Small mouth bass in New York state – 11/14/2005

  • November 22, 2013 at 11:40 pm #1084

    This is perhaps one more example of the effects of aeresol spary
    operation aka Chemtrails.
    It is not unlike the thousands of croaker fish that were found all
    along the East Coast, bleeding from their gills and found dead and

    Mystery wounds hit bass in Seneca River
    Sunday, November 13, 2005

    Some of the hefty smallmouth bass that populate the deep pools in
    the Seneca River are sporting ugly wounds, and the Department of
    Environmental Conservation wants to know why. State fisheries
    biologists are waiting to hear what Cornell University experts
    conclude about the subject.

    The mystery first unfolded a couple of weeks ago, when local anglers
    began to notice open sores on the flanks of some of the bass they
    were catching in the river.

    Mike Cusano of Clay, the outgoing president of the Salt City
    Bassmasters club, emailed DEC Region 7 Fisheries Manager Dan Bishop
    after he boated a disconcerting number of smallmouths that had the
    unusual wounds.

    In a two-day period, Cusano landed 46 smallmouths, 14 of which bore
    the reddish, cratered lesions. His first thought was that the sores
    looked somewhat like those resulting from sea lamprey attacks.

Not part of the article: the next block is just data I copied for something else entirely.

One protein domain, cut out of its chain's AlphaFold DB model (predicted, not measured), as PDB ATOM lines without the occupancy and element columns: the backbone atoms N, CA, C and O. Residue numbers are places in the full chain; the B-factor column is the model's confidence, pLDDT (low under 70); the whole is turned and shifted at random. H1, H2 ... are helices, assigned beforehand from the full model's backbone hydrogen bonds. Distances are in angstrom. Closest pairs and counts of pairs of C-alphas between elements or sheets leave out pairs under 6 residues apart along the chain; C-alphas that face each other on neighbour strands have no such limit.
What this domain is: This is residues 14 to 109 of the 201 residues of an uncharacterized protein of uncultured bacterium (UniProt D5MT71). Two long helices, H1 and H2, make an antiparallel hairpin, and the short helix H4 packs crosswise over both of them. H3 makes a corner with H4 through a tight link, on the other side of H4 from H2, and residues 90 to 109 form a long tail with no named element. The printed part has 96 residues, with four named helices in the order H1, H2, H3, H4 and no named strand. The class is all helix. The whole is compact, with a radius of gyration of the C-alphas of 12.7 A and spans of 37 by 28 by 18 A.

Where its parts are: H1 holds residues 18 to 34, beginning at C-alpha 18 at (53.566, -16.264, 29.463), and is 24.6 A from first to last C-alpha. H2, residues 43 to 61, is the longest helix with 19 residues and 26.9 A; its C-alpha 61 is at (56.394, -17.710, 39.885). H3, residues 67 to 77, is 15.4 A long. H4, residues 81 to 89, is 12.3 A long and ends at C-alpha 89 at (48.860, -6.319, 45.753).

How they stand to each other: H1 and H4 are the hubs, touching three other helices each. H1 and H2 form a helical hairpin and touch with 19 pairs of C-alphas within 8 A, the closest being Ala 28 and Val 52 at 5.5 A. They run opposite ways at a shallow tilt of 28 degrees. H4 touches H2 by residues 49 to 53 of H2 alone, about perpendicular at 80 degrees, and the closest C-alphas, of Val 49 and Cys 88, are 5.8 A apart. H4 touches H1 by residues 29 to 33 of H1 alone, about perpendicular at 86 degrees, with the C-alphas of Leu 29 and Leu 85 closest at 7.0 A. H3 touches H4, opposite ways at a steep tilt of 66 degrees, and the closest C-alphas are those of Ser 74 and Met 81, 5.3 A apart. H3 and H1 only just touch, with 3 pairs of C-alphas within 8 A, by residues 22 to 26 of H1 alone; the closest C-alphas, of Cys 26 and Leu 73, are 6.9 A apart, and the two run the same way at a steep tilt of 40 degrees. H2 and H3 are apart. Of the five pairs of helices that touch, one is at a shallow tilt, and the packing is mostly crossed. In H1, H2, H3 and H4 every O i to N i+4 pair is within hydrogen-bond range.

Cusano attached a couple of photos to his message. When he looked
    them over, Bishop was inclined to rule out lampreys. Instead, he
    suspected a bacterial infection had caused the nickel- and quarter-
    size wounds. Specifically, he was thinking of an organism called
    Flavobacterium columnare, which was recently cited in a widespread
    outbreak of similar lesions in Pennsylvania’s Susquehanna and Little
    Juniata rivers.

    At Bishop’s request, Cusano kept several of the disfigured bass the
    next time he fished, and the DEC in turn forwarded the specimens to

    The plot thickened when Cornell fish pathologist Dr. Paul Bowser
    examined the samples. He informed Bishop that columnaris bacteria
    were present in the wounds, but not in great numbers. Other kinds of
    bacteria and parasites common to a riverine environment were also
    evident, prompting Bowser to suggest that the bass may have been
    vulnerable to a variety of pathogens because they were stressed or
    weakened for some unknown reason.

    Many of the smallmouths are in the 3- to 4-pound range and all of
    them, even the wounded ones, are putting up a characteristically
    strong fight on their way to the net.

    Stay tuned for the scientists’ ultimate conclusion, but meanwhile
    don’t hesitate to try a little fall fishing on the lower Seneca or
    connected waters. Cusano is not the only angler who has been
    catching and releasing plenty of bronzebacks lately.


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